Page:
The space agency put out a formal notice Monday that the facilities at the space center are available to commercial space businesses.
Among the facilities available are the space center's two launch pads; the Vehicle Assembly Building, where the orbiter is mated with the rockets and fuel tank; the hangars where the shuttles are parked when they're not flying; and the landing strip where the shuttles touch down after completing a mission.
NASA has three more space shuttle flights planned before the program ends, most likely at the end of June.
The Center Planning and Development Office is the business development arm of the center. Responsible for all non-procurement partnerships and development, this office serves as Kennedy Space Center’s “front door” for potential new internal and external partners seeking to do business with Kennedy Space Center. Area development managers are listed on the contact page and are eager to work with prospective clients.

Kennedy Space Center also has many technology partnership opportunities for prospective customers, which include technical and lifecycle simulation laboratories. In addition, the Innovative Partnerships Program (IPP) focuses on small business and technological transfer opportunities. The IPP Partnership Seed Fund improves NASA's ability to meet mission technology goals by providing seed funding, as well as bridge funding to enable larger partnerships and development efforts. The IPP is instrumental in providing for an increased range of technology solutions, broadened technology portfolios, and larger pool of qualified commercial providers.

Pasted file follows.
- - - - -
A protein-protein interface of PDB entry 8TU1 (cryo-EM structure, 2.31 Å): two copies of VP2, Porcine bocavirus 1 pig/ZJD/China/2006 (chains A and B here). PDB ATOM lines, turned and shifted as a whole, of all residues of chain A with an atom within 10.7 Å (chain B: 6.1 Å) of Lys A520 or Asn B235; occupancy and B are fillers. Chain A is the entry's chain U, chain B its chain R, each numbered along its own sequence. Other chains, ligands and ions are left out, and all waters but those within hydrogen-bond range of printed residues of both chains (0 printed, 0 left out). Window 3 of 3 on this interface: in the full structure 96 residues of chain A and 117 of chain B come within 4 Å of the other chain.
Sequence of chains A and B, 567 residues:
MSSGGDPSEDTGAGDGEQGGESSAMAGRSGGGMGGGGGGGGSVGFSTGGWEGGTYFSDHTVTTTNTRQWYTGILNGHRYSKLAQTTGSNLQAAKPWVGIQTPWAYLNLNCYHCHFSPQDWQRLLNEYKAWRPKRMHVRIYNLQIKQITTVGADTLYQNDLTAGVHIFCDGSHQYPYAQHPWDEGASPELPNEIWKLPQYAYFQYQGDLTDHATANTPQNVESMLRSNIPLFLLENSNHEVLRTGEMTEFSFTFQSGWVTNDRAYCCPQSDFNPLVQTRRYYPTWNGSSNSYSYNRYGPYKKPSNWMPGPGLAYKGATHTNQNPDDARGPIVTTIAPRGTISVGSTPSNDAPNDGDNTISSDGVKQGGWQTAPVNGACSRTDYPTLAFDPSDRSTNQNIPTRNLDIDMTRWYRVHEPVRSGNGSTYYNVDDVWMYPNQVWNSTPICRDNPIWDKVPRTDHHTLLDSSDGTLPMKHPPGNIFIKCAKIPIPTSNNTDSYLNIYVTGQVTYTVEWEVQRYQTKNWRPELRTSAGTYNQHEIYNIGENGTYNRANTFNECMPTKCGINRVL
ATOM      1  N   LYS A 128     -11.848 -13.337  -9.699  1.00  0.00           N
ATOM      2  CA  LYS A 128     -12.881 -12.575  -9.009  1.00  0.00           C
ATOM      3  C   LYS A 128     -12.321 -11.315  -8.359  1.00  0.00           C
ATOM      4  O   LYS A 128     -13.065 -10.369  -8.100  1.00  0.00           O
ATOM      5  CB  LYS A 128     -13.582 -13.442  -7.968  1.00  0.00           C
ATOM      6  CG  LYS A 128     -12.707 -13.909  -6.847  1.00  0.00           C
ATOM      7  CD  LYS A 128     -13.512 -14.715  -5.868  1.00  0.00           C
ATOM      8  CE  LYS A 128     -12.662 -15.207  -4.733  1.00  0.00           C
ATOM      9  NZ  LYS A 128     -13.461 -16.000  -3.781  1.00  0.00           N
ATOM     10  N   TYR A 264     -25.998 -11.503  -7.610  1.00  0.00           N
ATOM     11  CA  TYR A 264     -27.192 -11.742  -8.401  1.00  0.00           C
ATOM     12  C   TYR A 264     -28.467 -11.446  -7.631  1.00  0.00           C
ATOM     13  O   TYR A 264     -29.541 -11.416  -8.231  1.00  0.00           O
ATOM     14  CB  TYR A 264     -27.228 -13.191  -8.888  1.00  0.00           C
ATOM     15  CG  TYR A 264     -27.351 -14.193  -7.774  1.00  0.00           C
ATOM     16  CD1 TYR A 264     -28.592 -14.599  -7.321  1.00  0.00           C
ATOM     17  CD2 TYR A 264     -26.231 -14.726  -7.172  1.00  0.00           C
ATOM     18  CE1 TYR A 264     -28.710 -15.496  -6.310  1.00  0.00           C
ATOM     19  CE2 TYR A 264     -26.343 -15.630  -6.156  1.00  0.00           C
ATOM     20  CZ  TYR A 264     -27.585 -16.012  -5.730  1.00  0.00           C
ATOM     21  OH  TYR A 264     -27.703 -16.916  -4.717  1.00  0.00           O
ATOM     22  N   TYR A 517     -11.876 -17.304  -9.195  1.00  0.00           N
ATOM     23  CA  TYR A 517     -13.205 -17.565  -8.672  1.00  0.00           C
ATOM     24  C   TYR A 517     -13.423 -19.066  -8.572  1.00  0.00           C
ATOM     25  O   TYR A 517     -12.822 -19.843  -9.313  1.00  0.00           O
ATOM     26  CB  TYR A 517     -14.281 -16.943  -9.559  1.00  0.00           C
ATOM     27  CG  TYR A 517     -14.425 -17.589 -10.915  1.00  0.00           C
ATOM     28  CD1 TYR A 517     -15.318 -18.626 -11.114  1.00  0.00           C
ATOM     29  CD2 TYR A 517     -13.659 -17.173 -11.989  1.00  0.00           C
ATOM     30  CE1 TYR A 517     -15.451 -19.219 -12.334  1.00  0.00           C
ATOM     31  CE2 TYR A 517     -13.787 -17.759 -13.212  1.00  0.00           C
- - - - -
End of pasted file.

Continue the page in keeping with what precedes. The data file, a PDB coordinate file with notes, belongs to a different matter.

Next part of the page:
Nasa adds new shuttle flight – the final one for the fleet

Nasa does not yet know where it will get the money, but the space agency has added another shuttle launch to its schedule – the final one for the fleet.
The agency set a target launch date of June 28 for shuttle Atlantis and started preparations for the 135th and last shuttle flight.
The four-member crew will take up supplies to the International Space Station, make one spacewalk, and return a faulty pump that has bedevilled engineers.
Now three missions remain before Nasa retires its shuttle fleet this year. Shuttle Discovery’s last mission is planned for February 24, Endeavour’s in April.
The decision allows different parts of the shuttle programme to start work on Atlantis’ 12-day flight, including astronaut training and mission planning, Nasa spokesman Michael Curie said.
Originally Atlantis was planned as an emergency-only rescue mission if needed for the Endeavour crew.
Last year, the Obama administration and the US Congress clashed over the future of the human space programme and came up with a compromise that authorised one extra shuttle flight – the Atlantis mission. But congress never gave Nasa the few hundred million dollars needed for the extra flight, leaving the agency in a quandary about whether the flight was real or not.

NASA prepares climate science launch

NASA says it's nearly ready to launch a new Earth-observing research satellite, scheduled to lift off from Vandenberg Air Force Base in California next month.